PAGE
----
© Geraldine Brophy
Co-op student program members Olivia Sheppard, left, and Jenelle Park, are seen with Sgt. Rich Wheeler of the Royal Newfoundland Constabulary.
CORNER BROOK — It looks like there may be a mock murderer on the loose in the Corner Brook area and it’s up to two high school students to solve the case and make an arrest.
This is not the first time the Royal Newfoundland Constabulary has accepted two students from Corner Brook Regional High School’s co-op program to spend time with the police force and see what a career in policing is like.
In the past, co-op students were exposed to the inner workings of the RNC headquarters and would get a chance to head out on a few ride-alongs with the street patrol unit.
Jenelle Park did go for a couple of patrols and Olivia Sheppard did spend some time in the communications centre where 911 calls come in but, in a new twist introduced this year, they have also been given the task of trying to take on a major crime investigation.
They have been given a mock scenario involving a man found dead in his apartment shorty after he left a Halloween party at a downtown bar. There were signs of a struggle in the apartment and the man’s death has been determined to be from blunt force trauma to the head.
The two special constables have been given the lowdown on the man’s personal life and his situation at work. They have spent the past couple of weeks conducting interviews with witnesses and persons of interest.
“There’s a lot more that goes on behind the scenes than you might think,” said Park. “You think they just go there and solve it at the crime scene.”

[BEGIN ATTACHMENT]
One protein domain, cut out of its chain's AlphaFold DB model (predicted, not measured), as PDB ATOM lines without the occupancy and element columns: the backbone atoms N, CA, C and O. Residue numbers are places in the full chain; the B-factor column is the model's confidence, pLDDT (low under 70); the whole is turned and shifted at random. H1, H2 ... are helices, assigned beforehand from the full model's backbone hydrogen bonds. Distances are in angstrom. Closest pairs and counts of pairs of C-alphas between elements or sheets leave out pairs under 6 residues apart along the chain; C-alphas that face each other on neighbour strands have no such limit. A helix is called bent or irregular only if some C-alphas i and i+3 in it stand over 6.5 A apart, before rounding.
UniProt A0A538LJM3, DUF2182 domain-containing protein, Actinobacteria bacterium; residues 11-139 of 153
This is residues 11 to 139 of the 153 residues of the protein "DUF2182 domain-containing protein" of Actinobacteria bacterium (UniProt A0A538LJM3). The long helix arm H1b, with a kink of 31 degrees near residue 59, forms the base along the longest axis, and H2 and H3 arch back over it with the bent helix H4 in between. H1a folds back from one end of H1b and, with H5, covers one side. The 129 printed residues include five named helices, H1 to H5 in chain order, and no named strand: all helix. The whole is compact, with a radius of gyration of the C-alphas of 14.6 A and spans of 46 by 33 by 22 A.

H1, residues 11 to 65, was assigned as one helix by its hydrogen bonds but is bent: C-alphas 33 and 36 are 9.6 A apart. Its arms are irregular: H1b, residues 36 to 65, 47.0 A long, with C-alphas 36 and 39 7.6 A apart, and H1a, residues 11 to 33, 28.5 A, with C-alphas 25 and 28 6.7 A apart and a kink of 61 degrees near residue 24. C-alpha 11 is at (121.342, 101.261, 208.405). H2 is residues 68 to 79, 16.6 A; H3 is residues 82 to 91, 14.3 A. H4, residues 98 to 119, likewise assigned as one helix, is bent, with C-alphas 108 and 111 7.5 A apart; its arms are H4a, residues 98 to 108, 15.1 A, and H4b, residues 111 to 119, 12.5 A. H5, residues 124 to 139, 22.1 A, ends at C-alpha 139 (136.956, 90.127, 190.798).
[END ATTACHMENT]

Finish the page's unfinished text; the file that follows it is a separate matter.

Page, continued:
As they have quickly found out, a police investigation can be a painstaking process as every tip and lead must be checked out. Sometimes, new information or inconsistencies in witness statements come to light and cause the investigators to go back to the beginning and take another look at what they have figured out so far.
“You think you’ve got it solved and then what you thought happened gets completely wiped out and you have to start over again,” said Park.
Sheppard said it’s hard to describe the experience she and Park have been having conducting their investigation.
“I have been debating becoming a cop for a couple of years,” said Sheppard. “This has really helped me realize this is a career path I want to take.”
In addition to learning how important it is for investigating officers to keep meticulous notes of their observations, the two have also been learning what information they can and cannot share with the public through the media.
“No, it’s still an ongoing investigation,” said Park when asked if they are close to making an arrest. “We’re trying our hardest right now to investigate every little thing.”
Sheppard was equally tight-lipped.
“We’ve talked to a lot of people of interest, but we are not able to reveal their names where it’s an ongoing investigation,” she said.
If they can pinpoint someone, Park and Sheppard will learn how to make a proper arrest and give evidence about their investigation at a mock trial.